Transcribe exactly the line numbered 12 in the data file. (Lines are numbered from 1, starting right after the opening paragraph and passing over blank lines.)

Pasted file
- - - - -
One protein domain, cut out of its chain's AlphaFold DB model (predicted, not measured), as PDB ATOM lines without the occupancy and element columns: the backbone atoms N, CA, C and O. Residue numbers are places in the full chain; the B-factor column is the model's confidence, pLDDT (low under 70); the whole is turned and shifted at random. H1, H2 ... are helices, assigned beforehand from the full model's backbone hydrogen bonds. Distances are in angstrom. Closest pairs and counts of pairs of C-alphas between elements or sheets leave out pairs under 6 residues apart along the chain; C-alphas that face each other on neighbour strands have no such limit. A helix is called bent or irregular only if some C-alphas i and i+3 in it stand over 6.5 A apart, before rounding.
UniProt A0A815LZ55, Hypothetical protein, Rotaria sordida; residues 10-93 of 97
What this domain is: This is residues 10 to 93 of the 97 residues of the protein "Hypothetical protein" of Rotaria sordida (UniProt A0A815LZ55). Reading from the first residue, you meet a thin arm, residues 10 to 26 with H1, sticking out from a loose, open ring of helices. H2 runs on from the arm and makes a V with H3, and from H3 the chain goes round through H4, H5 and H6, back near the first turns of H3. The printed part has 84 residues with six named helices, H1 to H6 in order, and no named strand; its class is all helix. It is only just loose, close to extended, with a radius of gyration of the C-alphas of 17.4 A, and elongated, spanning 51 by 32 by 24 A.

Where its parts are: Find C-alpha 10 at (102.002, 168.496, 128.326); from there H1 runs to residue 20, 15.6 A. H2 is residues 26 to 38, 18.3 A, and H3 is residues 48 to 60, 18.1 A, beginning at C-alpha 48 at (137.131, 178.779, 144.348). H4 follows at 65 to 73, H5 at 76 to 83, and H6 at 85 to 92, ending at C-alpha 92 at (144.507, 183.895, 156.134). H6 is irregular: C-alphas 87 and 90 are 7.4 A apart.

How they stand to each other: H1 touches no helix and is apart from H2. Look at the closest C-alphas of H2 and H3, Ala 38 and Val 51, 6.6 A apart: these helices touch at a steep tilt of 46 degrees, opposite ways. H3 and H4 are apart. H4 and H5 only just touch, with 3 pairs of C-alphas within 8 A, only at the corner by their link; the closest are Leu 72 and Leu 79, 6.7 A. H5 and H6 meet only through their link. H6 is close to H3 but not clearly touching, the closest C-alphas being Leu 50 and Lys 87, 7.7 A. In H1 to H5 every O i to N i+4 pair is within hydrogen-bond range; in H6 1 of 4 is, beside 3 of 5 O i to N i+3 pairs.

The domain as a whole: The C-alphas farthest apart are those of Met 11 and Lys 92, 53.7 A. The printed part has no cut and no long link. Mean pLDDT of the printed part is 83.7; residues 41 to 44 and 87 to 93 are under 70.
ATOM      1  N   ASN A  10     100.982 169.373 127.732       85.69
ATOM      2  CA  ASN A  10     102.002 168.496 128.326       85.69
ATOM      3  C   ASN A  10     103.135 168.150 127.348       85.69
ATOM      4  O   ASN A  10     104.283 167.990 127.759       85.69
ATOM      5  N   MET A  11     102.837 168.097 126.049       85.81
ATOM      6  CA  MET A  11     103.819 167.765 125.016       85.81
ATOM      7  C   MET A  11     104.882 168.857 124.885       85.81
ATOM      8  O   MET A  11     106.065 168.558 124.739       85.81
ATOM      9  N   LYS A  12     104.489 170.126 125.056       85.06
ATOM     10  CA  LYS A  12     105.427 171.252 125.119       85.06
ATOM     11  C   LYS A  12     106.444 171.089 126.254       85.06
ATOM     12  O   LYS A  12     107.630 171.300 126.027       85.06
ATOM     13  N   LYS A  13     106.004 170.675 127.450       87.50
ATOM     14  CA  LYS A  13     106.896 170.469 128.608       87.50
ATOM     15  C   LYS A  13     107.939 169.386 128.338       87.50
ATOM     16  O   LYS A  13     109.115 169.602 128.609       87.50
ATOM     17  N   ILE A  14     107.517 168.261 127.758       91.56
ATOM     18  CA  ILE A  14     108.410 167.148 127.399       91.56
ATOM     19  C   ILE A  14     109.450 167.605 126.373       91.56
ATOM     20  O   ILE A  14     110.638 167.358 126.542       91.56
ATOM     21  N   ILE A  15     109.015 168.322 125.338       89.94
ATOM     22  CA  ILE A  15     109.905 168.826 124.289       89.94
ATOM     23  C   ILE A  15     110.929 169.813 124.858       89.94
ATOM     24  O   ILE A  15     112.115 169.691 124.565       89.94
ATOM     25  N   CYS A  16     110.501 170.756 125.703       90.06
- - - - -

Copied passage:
ATOM      7  C   MET A  11     104.882 168.857 124.885       85.81